Call for IVF ban for obese women

Fertility experts have recommended that obese women should be denied IVF treatment unless they lose weight.

The British Fertility Society suggested that women who were classed as obese - defined as having a body mass index of over 29 - would have to lose weight before starting treatment.

The BFS's Richard Kennedy told the BBC that obese women were less likely to get pregnant and were more likely to encounter health problems.

The BFS also said that women over 40 should not receive NHS funded treatment. However, the society said that single women and same sex couples should receive the same treatment as heterosexual couples and those people who had children from previous relationships should also not be excluded from treatment.

The BFS also said that waiting times should be the same as for any other medical condition.

NHS guidelines state that women aged between 23 and 29 should be entitled to three cycles of IVF treatment. However, following a survey of fertility clinics in England and Wales, the BFS said that only one cycle was being offered in the vast majority of cases, with only 9% of respondents reporting the provision of two cycles of treatment.

The study also found that there was a wide disparity on the social criteria used for acceptance to receive NHS-funded treatment, especially regarding the people who had children from previous relationships, those with high BMIs and those who smoked.

For example, the study found that half of clinics said that their primary care trust would not fund treatment if either partner had had a child previously.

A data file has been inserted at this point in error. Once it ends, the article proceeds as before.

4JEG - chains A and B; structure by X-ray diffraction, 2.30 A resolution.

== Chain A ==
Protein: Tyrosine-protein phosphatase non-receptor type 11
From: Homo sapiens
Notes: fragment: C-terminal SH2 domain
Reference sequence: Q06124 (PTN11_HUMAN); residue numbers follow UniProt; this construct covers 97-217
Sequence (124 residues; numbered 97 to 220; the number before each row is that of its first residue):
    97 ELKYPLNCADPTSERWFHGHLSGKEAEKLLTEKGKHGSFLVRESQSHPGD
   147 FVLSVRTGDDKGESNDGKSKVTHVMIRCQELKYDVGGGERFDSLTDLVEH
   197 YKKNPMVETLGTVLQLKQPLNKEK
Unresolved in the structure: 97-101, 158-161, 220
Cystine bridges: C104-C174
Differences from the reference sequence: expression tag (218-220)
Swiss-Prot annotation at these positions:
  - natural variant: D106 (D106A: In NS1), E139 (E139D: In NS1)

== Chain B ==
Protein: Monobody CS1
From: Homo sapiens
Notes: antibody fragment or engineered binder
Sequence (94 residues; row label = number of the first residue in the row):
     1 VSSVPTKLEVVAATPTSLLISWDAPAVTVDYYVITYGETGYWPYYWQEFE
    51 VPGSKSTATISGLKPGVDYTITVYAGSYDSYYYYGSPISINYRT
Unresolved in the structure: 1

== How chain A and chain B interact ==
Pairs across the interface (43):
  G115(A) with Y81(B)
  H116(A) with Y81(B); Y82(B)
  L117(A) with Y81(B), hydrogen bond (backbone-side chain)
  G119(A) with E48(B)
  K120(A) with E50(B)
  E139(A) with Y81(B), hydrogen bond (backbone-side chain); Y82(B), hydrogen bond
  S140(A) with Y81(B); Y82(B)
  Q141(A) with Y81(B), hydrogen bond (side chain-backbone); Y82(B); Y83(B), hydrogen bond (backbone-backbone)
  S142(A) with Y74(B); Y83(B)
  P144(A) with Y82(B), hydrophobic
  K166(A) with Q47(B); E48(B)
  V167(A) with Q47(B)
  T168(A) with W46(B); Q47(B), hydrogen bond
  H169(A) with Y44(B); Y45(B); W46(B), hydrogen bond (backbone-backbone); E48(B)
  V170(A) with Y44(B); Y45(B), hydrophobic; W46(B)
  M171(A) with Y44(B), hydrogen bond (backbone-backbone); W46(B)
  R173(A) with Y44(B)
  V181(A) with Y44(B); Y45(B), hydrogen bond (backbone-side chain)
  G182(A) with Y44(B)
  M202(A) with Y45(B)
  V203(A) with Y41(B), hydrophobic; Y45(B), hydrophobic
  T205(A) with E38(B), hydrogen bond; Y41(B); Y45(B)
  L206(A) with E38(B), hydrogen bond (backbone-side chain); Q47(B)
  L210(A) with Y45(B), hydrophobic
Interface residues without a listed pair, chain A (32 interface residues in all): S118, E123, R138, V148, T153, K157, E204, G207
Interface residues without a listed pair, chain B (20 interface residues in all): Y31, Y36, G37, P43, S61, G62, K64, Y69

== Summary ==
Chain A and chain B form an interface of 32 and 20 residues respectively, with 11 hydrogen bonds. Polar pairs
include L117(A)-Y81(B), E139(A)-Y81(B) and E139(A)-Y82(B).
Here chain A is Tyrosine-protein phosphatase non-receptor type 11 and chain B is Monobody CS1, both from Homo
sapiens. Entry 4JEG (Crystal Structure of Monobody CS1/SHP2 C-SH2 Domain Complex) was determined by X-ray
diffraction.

Mr Kennedy said: "There is considerable disparity across England and Wales in the commissioning arrangements relating to a range of social criteria applied for acceptance into NHS fertility programmes. If we are to see an end to inequity of access across the United Kingdom there must be an explicit plan for the provision of three fresh cycles of UVF and consistency in the criteria used for NHS treatment."


Related UK National News Stories
Click here for the latest headlines.

10 August 2006
Woman dies after IVF treatment
A woman has died after receiving IVF treatment at a hospital in England, it has been confirmed. The woman, who has not been named, underwent routine IVF treatment at the Royal Leicester Infirmary last week. According to reports, the woman was sent home, but was later readmitted to hospital after apparently developing complications.
01 October 2003
Women lose right to save frozen embryos
Two women have lost a High Court bid to gain control over their frozen embryos without the consent of their former partners. Natallie Evans, 31, and Lorraine Hadley, 38, had been seeking the High Court to rule on whether they could complete an in vitro fertilization programme that had been commenced with former partners.
26 August 2003
NHS may offer free fertility treatment
Couples with infertility problems should not have to pay for fertility treatment from the NHS, according to recommendations from a government watchdog.
07 January 2005
Reid hails mobile treatment centres as success
According to a report published today more than 120,000 patients have been treated since the start of the government's pioneering Treatment Centre programme, in some cases up to eight times faster than traditional NHS providers.
17 February 2004
UK sees 20% increase in multiple births over 10 years
Mothers are having 20% more multiple births than they were a decade ago, according to figures released today by the Office for National Statistics (ONS). Statistics have revealed that in 2002, the multiple birth rate was 15 per 1,000 women giving birth, compared with 12.5 in 1992.